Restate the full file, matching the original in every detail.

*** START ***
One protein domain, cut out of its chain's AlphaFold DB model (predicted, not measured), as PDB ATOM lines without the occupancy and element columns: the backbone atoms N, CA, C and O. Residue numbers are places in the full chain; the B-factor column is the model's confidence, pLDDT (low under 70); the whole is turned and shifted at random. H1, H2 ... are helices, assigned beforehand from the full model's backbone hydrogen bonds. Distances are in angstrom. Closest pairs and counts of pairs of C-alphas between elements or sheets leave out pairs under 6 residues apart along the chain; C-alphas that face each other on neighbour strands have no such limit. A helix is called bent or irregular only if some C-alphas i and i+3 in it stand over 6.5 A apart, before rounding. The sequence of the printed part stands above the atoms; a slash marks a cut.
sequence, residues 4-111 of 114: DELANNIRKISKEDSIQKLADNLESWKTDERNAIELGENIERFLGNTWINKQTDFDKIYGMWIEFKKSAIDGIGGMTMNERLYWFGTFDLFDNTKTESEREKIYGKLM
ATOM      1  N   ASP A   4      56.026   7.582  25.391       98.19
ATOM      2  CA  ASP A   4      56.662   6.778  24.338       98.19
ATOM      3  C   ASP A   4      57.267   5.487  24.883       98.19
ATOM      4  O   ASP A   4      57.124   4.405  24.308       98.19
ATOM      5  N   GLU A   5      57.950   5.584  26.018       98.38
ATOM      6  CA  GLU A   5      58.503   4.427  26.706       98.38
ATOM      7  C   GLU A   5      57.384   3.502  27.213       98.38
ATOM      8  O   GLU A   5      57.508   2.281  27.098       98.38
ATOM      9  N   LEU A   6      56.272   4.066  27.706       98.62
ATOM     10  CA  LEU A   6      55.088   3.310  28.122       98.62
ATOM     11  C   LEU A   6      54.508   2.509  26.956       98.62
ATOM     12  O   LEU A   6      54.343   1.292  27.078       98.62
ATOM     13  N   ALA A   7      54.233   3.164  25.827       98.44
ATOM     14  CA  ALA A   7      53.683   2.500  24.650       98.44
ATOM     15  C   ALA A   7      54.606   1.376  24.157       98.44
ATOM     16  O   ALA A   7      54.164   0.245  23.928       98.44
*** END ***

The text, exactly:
One protein domain, cut out of its chain's AlphaFold DB model (predicted, not measured), as PDB ATOM lines without the occupancy and element columns: the backbone atoms N, CA, C and O. Residue numbers are places in the full chain; the B-factor column is the model's confidence, pLDDT (low under 70); the whole is turned and shifted at random. H1, H2 ... are helices, assigned beforehand from the full model's backbone hydrogen bonds. Distances are in angstrom. Closest pairs and counts of pairs of C-alphas between elements or sheets leave out pairs under 6 residues apart along the chain; C-alphas that face each other on neighbour strands have no such limit. A helix is called bent or irregular only if some C-alphas i and i+3 in it stand over 6.5 A apart, before rounding. The sequence of the printed part stands above the atoms; a slash marks a cut.
sequence, residues 4-111 of 114: DELANNIRKISKEDSIQKLADNLESWKTDERNAIELGENIERFLGNTWINKQTDFDKIYGMWIEFKKSAIDGIGGMTMNERLYWFGTFDLFDNTKTESEREKIYGKLM
ATOM      1  N   ASP A   4      56.026   7.582  25.391       98.19
ATOM      2  CA  ASP A   4      56.662   6.778  24.338       98.19
ATOM      3  C   ASP A   4      57.267   5.487  24.883       98.19
ATOM      4  O   ASP A   4      57.124   4.405  24.308       98.19
ATOM      5  N   GLU A   5      57.950   5.584  26.018       98.38
ATOM      6  CA  GLU A   5      58.503   4.427  26.706       98.38
ATOM      7  C   GLU A   5      57.384   3.502  27.213       98.38
ATOM      8  O   GLU A   5      57.508   2.281  27.098       98.38
ATOM      9  N   LEU A   6      56.272   4.066  27.706       98.62
ATOM     10  CA  LEU A   6      55.088   3.310  28.122       98.62
ATOM     11  C   LEU A   6      54.508   2.509  26.956       98.62
ATOM     12  O   LEU A   6      54.343   1.292  27.078       98.62
ATOM     13  N   ALA A   7      54.233   3.164  25.827       98.44
ATOM     14  CA  ALA A   7      53.683   2.500  24.650       98.44
ATOM     15  C   ALA A   7      54.606   1.376  24.157       98.44
ATOM     16  O   ALA A   7      54.164   0.245  23.928       98.44